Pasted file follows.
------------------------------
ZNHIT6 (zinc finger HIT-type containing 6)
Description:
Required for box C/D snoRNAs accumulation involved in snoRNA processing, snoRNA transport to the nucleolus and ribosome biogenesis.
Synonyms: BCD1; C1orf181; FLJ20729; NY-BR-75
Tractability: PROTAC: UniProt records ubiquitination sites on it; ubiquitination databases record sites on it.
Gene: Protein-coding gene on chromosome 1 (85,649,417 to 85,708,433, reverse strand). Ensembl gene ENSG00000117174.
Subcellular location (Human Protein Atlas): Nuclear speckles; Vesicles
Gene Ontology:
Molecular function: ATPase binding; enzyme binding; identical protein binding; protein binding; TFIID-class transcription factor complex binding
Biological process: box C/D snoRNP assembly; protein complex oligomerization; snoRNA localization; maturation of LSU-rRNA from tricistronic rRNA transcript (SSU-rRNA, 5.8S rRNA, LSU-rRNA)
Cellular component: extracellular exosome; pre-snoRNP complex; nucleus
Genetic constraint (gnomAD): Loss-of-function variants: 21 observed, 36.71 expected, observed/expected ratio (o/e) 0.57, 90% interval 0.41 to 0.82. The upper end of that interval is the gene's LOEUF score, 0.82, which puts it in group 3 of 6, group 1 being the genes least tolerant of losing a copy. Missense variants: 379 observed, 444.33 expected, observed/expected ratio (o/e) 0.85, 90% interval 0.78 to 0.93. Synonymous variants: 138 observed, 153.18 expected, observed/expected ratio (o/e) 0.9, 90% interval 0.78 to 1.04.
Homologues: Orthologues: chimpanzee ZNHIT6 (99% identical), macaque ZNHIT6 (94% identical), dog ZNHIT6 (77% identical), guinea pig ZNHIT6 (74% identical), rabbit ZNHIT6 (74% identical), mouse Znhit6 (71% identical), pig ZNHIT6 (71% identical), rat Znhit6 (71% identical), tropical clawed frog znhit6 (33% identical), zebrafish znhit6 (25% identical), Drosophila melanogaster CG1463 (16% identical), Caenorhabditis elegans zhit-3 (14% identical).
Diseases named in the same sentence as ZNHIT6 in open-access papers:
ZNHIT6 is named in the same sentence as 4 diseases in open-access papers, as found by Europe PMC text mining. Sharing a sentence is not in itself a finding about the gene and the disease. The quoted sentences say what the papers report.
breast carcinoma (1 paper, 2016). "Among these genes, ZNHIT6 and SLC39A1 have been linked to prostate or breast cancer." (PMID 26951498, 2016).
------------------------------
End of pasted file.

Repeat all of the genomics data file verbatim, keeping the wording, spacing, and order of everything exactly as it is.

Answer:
ZNHIT6 (zinc finger HIT-type containing 6)
Description:
Required for box C/D snoRNAs accumulation involved in snoRNA processing, snoRNA transport to the nucleolus and ribosome biogenesis.
Synonyms: BCD1; C1orf181; FLJ20729; NY-BR-75
Tractability: PROTAC: UniProt records ubiquitination sites on it; ubiquitination databases record sites on it.
Gene: Protein-coding gene on chromosome 1 (85,649,417 to 85,708,433, reverse strand). Ensembl gene ENSG00000117174.
Subcellular location (Human Protein Atlas): Nuclear speckles; Vesicles
Gene Ontology:
Molecular function: ATPase binding; enzyme binding; identical protein binding; protein binding; TFIID-class transcription factor complex binding
Biological process: box C/D snoRNP assembly; protein complex oligomerization; snoRNA localization; maturation of LSU-rRNA from tricistronic rRNA transcript (SSU-rRNA, 5.8S rRNA, LSU-rRNA)
Cellular component: extracellular exosome; pre-snoRNP complex; nucleus
Genetic constraint (gnomAD): Loss-of-function variants: 21 observed, 36.71 expected, observed/expected ratio (o/e) 0.57, 90% interval 0.41 to 0.82. The upper end of that interval is the gene's LOEUF score, 0.82, which puts it in group 3 of 6, group 1 being the genes least tolerant of losing a copy. Missense variants: 379 observed, 444.33 expected, observed/expected ratio (o/e) 0.85, 90% interval 0.78 to 0.93. Synonymous variants: 138 observed, 153.18 expected, observed/expected ratio (o/e) 0.9, 90% interval 0.78 to 1.04.
Homologues: Orthologues: chimpanzee ZNHIT6 (99% identical), macaque ZNHIT6 (94% identical), dog ZNHIT6 (77% identical), guinea pig ZNHIT6 (74% identical), rabbit ZNHIT6 (74% identical), mouse Znhit6 (71% identical), pig ZNHIT6 (71% identical), rat Znhit6 (71% identical), tropical clawed frog znhit6 (33% identical), zebrafish znhit6 (25% identical), Drosophila melanogaster CG1463 (16% identical), Caenorhabditis elegans zhit-3 (14% identical).
Diseases named in the same sentence as ZNHIT6 in open-access papers:
ZNHIT6 is named in the same sentence as 4 diseases in open-access papers, as found by Europe PMC text mining. Sharing a sentence is not in itself a finding about the gene and the disease. The quoted sentences say what the papers report.
breast carcinoma (1 paper, 2016). "Among these genes, ZNHIT6 and SLC39A1 have been linked to prostate or breast cancer." (PMID 26951498, 2016).